National Indaba


Whatever is ailing our economy today has taken many years to develop, but sadly like everything else the effects are manifesting today with a ferocity and vengeance that would not have been anticipated.

For a start the over dependence on copper should be blamed on successive regimes that have failed to recognize the need to identify and work on effective diversification of the economy.

We should have learnt a lesson from the severe depressed copper prices and massive job losses suffered in the late 1980’s when the global economy suffered from massive oil shock price increase.

That shock reverberated in a crush of other commodity prices in response to an economic slowdown.  Sadly the lesson was never learnt.

Under former President Frederick Chiluba, a robust and highly vibrant non-traditional export campaign was launched, resulting in a boost in coffee and other agricultural exports.  This scheme has since suffered a natural death leaving the country once again vulnerable to the vagaries of the global commodities market.

Our energy deficit is another area which has suffered perennial neglect by successive regimes.  Although endowed with hydro and renewable capacity such as wind, solar energy and geo-thermo we have done little to exploit this resource and as a result we must face the imperative of purchasing very expensive electricity to meet domestic and industrial demand.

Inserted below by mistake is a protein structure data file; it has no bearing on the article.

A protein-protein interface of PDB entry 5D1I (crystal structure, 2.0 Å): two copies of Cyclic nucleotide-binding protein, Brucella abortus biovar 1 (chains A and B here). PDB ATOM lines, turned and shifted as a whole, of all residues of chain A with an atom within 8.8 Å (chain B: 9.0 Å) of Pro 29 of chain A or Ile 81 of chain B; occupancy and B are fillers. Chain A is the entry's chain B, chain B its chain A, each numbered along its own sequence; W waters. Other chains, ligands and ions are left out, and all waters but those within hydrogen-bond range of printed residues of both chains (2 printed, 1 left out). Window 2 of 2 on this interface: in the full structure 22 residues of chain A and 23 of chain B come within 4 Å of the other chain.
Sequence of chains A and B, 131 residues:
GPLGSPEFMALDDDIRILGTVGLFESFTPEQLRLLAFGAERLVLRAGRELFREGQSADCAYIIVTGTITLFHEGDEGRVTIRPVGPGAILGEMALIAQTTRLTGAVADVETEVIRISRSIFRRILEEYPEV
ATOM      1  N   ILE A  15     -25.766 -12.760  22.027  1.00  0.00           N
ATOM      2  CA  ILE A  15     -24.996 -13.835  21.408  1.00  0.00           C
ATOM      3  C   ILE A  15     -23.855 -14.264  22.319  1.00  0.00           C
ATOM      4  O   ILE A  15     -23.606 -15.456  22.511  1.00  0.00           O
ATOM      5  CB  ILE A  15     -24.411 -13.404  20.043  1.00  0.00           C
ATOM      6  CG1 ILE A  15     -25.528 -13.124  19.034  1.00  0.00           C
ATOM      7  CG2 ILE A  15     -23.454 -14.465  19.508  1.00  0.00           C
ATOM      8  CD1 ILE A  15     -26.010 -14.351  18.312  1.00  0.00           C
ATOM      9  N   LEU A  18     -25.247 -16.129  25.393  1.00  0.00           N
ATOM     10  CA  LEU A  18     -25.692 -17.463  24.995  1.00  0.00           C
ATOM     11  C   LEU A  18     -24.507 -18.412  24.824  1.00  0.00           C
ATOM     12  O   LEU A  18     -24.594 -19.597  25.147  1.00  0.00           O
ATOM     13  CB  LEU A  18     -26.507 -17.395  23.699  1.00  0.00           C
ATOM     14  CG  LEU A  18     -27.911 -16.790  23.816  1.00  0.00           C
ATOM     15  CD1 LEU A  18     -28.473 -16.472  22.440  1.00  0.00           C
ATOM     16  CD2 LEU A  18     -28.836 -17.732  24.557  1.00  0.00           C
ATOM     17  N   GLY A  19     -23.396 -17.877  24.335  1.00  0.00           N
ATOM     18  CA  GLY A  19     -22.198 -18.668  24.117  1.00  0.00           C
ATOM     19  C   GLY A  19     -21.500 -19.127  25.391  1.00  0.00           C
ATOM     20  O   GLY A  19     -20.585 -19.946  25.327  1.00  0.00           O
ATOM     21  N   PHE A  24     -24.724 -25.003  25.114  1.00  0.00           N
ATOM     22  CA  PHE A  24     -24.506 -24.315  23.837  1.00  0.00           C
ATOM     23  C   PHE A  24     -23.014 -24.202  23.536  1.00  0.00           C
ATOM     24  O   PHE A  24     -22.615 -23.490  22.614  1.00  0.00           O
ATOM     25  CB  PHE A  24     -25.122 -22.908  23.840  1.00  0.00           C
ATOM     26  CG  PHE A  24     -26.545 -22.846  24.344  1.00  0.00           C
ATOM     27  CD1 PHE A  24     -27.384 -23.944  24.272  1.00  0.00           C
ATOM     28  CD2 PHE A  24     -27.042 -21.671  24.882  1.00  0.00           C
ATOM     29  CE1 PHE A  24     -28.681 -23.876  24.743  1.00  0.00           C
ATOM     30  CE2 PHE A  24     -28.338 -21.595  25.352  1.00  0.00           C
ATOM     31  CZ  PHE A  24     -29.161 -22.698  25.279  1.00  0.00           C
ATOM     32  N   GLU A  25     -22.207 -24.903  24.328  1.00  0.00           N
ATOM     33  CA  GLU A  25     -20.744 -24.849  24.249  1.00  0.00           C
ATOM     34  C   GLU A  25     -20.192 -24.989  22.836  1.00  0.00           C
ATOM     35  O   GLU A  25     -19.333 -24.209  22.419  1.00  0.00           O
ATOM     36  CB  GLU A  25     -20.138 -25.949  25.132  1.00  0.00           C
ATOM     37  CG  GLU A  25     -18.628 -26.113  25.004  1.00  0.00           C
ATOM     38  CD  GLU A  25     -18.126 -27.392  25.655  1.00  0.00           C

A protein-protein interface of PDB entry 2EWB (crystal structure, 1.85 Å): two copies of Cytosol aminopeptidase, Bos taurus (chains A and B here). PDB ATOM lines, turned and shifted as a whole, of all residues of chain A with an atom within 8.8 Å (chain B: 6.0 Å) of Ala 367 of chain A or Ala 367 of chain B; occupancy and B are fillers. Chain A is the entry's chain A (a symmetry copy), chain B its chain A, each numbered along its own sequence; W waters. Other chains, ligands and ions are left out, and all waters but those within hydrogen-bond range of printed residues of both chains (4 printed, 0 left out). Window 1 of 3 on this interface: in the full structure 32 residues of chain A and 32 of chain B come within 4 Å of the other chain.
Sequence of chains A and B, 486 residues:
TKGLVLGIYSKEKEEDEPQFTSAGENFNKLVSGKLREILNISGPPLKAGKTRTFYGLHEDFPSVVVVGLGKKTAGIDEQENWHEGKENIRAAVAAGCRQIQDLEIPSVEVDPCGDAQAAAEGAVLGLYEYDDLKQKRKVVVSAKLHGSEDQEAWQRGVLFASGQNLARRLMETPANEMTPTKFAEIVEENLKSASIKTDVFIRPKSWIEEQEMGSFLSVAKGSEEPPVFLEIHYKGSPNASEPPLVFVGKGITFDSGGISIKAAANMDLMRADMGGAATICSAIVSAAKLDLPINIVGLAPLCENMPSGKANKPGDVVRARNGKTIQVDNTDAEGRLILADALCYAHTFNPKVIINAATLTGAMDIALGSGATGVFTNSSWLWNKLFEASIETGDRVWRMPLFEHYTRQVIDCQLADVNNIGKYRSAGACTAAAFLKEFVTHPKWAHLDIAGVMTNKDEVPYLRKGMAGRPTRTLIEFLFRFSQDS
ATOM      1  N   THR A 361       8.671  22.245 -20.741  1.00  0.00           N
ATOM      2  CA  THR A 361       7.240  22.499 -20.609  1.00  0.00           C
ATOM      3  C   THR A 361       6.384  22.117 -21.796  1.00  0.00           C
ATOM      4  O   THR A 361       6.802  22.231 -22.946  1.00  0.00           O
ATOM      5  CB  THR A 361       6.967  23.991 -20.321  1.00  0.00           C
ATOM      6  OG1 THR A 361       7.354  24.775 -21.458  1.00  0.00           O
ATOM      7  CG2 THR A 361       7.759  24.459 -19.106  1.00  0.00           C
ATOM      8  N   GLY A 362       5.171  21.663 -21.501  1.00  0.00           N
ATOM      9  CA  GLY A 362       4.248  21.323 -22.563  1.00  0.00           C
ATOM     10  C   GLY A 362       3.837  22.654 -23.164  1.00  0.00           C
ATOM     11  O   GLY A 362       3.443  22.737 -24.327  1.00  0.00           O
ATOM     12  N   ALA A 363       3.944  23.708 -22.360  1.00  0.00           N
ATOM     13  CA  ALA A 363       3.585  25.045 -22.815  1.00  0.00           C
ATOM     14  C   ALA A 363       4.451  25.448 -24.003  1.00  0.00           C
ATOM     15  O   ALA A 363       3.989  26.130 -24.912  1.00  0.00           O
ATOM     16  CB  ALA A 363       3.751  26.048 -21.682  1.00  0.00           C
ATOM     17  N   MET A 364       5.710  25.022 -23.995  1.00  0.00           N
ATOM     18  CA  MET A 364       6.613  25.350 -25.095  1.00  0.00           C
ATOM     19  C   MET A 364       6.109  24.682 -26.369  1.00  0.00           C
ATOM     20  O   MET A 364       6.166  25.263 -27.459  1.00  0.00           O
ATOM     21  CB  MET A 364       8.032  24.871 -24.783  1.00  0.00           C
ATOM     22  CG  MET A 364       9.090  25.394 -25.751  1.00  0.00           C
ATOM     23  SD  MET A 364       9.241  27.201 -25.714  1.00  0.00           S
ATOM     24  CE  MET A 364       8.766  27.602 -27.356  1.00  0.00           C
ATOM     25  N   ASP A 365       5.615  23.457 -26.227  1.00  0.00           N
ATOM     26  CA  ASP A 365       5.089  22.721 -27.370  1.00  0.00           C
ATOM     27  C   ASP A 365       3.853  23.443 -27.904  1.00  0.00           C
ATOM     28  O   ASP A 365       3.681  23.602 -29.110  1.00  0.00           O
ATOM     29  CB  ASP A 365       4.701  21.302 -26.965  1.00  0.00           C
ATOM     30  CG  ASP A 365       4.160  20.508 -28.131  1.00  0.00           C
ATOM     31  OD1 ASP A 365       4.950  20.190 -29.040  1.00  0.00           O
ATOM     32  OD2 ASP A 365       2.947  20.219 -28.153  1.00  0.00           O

There is no doubt that alternative sources of energy must now be exploited but these should not imperil the country with other dangers such as emissions that pollute and therefore poison the country.

However, in addition to these huge projects the nation must engage itself in dialogue to establish the most effective areas in which modalities can be employed at personal and national level to mitigate the effects of our economy that seems to be sinking into recession.

The minister of agriculture has expressed shock that Zambia continues to import poultry, edible oil, dairy products and other items that can be produced locally.  However, stopping these imports may prove difficult because Zambia is a signatory to Comesa trade liberalization and customs cooperation treaties, which allow for open trading and a demand for non-tariff barriers.

As a country we must now look at some of these provisions seriously and perhaps begin to agitate for amendments and changes to accommodate our peculiar situation.

The current situation may also require us to take personal sacrifices in the same direction as Zimbabwe which has now decided to ban electrical heaters or geysers to conserve energy.

All newly built properties will be required to install solar power in an exercise that is expected to save up to 400 megawatts of electricity which is apparently equivalent to the output of an electrical power plant.

Such properties will not be connected to the power grid until they prove that they have a solar installation.

We may have to consider similar measures and perhaps introduce more creative ones in other fields of our economy to limit the propensity to import everything from toothpicks to samoosas and chips.

This will require that as a country we sit down together in a planned forum which is non- political to chart our way forward by taking pragmatic and practical steps to increase productivity, enhance exports and limit imports to the most essential items.

This task should not be left to the government but must, like in two previous occasions, be left to the appropriate interest groups and public at large to determine. 

Instead of government imposition, the people must be able to identify areas from which savings can be made.

Only then can success be guaranteed.